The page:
My last article on Achillion (NASDAQ:ACHN) offered my opinion that ACHN might be more of a trading stock than an investment. While recent developments support that opinion, I also am seeing some very clear signs that ACHN is not just a trading stock, but a long term investment as well.
The "smart money" seems to be adding shares, not selling them. In fact, the largest holder of ACHN stock has not sold one single share and has increased its holdings by over 10%. The hedge fund that owns more than 10% of all outstanding shares of ACHN is QVT Associates, a privately owned hedge fund, run by Daniel Gold.
More on that later, but it is the foundation of my bullish opinion.
Perhaps the most difficult decision that an investor faces when deciding to buy a small-cap biotech stock is; when is the best time to finally plunk down the money. Of course we do not want to be too early, and obviously we do not want to be too late. We base our decisions on various bits of information.
- The share price right now as it relates to the recent history of the price.
- Analyst upgrades or downgrades based on the valuation of the stock OR any recent events.
- What the "insiders" are doing; holding, selling, or buying even more shares.
- Progress on clinical trials in various stages of the company pipeline.
Recent FDA Issues Have Impacted The Share Price
Achillion has recently run into a speed bump on one of its early clinical trials (Phase I) of a drug-drug interaction between ritonavir-boosted atazanavir showing elevated liver enzymes, causing sovaprevir being placed on clinical hold by FDA. While this is obviously a setback, investors should remember that the other clinical trials that ACHN has ongoing with sovaprevir are moving forward, as noted in this press release:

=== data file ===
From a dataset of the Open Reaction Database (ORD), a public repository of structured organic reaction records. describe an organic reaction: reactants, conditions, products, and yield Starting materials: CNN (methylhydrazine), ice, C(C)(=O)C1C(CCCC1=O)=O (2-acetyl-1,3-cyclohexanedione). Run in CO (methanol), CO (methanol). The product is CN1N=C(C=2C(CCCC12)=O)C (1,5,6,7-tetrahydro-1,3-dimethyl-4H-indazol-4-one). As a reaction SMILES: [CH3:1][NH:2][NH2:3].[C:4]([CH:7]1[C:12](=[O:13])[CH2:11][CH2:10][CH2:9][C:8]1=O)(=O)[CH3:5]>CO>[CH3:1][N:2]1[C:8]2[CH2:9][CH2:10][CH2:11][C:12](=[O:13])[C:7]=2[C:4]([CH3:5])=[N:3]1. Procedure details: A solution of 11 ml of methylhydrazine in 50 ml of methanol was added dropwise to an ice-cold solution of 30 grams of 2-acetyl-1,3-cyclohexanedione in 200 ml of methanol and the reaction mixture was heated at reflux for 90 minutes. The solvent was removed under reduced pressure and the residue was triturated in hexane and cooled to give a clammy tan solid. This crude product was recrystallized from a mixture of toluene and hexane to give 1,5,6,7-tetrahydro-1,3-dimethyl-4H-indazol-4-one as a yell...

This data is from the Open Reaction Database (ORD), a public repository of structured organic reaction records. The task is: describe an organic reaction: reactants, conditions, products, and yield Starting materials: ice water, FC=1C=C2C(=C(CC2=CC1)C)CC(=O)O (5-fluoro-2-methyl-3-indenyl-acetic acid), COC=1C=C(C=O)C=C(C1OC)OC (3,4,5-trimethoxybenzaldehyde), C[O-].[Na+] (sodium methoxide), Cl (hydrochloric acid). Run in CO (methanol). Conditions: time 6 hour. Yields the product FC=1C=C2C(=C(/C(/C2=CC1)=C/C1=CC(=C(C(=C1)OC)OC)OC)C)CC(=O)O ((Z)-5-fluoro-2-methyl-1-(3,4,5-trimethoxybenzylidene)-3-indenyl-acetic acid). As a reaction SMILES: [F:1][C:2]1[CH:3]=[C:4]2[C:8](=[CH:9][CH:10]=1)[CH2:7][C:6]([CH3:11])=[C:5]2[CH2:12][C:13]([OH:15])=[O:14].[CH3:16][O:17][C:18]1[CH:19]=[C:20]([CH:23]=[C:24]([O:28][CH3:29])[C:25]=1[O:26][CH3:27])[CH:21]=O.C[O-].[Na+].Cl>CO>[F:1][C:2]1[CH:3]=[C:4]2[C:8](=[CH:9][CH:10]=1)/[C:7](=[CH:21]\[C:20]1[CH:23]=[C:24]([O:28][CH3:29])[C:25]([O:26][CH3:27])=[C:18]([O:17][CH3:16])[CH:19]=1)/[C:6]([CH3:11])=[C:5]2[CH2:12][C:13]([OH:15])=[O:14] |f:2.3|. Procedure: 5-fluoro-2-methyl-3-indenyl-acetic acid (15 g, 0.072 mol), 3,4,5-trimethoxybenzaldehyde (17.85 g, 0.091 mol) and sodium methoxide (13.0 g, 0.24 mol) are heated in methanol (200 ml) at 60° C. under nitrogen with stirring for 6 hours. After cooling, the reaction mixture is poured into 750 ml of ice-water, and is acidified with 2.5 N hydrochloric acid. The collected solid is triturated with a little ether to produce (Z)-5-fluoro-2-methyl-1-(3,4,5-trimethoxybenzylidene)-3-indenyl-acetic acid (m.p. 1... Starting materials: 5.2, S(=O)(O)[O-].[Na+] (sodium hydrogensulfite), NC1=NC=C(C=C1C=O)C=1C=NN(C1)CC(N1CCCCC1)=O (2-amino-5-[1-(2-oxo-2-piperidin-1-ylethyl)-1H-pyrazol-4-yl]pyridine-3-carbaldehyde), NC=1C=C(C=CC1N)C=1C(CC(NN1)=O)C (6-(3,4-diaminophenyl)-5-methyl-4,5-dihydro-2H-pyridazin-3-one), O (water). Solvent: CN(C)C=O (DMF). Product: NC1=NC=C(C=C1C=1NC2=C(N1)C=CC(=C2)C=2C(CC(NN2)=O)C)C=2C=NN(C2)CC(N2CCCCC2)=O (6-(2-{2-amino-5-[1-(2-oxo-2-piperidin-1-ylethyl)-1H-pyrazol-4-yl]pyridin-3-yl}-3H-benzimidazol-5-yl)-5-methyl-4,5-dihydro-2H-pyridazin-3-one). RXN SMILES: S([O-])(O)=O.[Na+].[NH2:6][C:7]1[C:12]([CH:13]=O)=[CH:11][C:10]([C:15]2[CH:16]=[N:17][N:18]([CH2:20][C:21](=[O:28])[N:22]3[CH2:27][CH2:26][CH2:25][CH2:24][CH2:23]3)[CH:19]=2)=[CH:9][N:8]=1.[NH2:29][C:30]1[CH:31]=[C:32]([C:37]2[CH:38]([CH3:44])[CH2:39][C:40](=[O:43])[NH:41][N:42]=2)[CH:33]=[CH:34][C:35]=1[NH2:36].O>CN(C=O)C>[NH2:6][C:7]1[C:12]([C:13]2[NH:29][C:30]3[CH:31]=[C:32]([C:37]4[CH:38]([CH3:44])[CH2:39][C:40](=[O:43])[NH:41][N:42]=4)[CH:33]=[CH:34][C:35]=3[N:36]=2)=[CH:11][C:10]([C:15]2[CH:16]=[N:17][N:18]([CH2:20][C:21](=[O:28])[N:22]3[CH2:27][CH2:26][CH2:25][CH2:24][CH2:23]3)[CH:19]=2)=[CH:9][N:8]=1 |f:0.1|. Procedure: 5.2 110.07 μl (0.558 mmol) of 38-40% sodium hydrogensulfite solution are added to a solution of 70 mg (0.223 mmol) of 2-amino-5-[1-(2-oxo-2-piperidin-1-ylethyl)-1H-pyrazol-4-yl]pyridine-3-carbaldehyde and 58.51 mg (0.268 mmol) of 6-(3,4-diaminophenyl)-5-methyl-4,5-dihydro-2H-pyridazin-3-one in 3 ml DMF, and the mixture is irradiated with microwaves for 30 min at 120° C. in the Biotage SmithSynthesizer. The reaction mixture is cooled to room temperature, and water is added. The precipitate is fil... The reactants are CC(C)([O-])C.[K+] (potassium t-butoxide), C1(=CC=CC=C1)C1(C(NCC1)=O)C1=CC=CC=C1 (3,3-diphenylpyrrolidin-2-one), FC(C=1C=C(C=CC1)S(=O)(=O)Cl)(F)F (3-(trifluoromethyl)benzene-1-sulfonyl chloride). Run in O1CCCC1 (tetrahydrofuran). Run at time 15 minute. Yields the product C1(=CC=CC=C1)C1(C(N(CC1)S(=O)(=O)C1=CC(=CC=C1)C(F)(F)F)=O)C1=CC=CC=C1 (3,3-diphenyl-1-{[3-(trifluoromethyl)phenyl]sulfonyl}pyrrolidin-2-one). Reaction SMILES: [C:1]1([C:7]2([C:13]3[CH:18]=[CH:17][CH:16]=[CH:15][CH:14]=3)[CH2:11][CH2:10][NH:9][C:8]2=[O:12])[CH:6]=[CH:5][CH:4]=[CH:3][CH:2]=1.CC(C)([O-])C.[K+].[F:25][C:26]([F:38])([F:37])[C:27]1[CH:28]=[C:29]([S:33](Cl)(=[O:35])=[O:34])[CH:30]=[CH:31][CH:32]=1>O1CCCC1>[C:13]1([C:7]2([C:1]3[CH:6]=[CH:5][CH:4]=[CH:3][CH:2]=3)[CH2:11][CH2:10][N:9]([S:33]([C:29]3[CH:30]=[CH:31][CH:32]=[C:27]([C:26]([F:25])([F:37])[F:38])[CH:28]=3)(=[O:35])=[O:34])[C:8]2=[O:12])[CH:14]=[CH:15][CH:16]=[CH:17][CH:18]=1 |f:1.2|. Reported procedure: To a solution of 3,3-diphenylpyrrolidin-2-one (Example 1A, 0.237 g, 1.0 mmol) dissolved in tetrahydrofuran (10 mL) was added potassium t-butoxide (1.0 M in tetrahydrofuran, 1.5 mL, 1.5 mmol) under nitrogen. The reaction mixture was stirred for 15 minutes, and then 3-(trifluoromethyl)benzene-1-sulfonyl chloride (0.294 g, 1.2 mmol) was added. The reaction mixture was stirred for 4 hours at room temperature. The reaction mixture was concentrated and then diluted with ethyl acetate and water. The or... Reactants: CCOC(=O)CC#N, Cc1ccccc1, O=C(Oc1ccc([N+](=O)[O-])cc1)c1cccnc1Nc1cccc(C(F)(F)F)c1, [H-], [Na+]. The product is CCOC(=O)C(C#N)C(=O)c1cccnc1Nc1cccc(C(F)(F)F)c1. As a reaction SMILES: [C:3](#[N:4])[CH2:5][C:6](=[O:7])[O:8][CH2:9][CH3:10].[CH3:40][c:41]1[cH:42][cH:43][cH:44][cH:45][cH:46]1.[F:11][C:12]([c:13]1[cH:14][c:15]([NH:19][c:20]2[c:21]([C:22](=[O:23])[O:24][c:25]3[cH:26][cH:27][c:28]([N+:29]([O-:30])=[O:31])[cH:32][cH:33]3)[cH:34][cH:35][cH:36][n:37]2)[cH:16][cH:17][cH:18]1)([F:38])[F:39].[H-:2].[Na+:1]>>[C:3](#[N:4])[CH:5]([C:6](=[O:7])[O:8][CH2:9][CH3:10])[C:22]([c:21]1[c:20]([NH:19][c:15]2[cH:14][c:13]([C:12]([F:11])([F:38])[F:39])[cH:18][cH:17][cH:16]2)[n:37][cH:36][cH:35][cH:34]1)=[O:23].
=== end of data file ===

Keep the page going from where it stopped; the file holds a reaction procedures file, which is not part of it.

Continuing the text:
The FDA has allowed continued enrollment and treatment of patients in the Phase 2 -007 clinical trial evaluating 12-weeks of sovaprevir in combination with ACH-3102 and ribavirin for patients with treatment-naive genotype 1 hepatitis C viral infection (HCV).
ACHN is co-operating fully with the FDA as noted in the company conference call pertaining to this event:
Milind S. Deshpande - chief executive officer, president and director stated the following:
"Today, Achillion announced that on Friday, June 28, the FDA made a written request for additional information regarding sovaprevir, Achillion protease inhibitor being investigated for the treatment of chronic HCV. The request was prompted by elevations in liver enzymes that we noted and reported to the FDA when sovaprevir was dosed in combination with ritonavir-boosted atazanavir, a commonly prescribed HIV treatment.
......So aside from the issue that we have seen in terms of increased sovaprevir exposures in the DDI trial, there have been no other issues in terms of safety with sovaprevir or any other trials that we are conducting.
Both the negative results as well as the ongoing positive clinical trials have been clearly outlined, and I would suggest that you refer to both the press release and the special conference call, as I have noted above.
The Share Price Has Dropped But Insiders Are Buying
Since my last article, the share price has dropped significantly.
As of the writing of this article, the share price stands at $7.01/share which reflects a drop of about 20% since the FDA news event was released. From my experience with small cap bio-tech companies, when the FDA puts a hold on a drug in trial stages, the company could suffer a fatal blow, and face an extended period of weak share prices, and large investors virtually walking away from the company and the stock.
In this particular case, the single largest investor of ACHN stock, QVT Associates, has been aggressively BUYING MORE shares.
QVT has not sold one single share and being an "insider" with holdings of more than 10% of all outstanding shares, had to file with the SEC this past week as to their open market purchases.
ThisSECForm4 filing shows purchases from 7/2-7/3 totaling nearly 1,975,000 shares.
This SEC Form 4 filing shows purchases from 7/9-710 totaling nearly 400,000 shares.
The total current holdings of QVT now stands at roughly 14 million shares which now constitutes more than 11% of all outstanding shares. That means QVT has added more than 10% to its existing holdings.
QVT Has Had An Impressive Track Record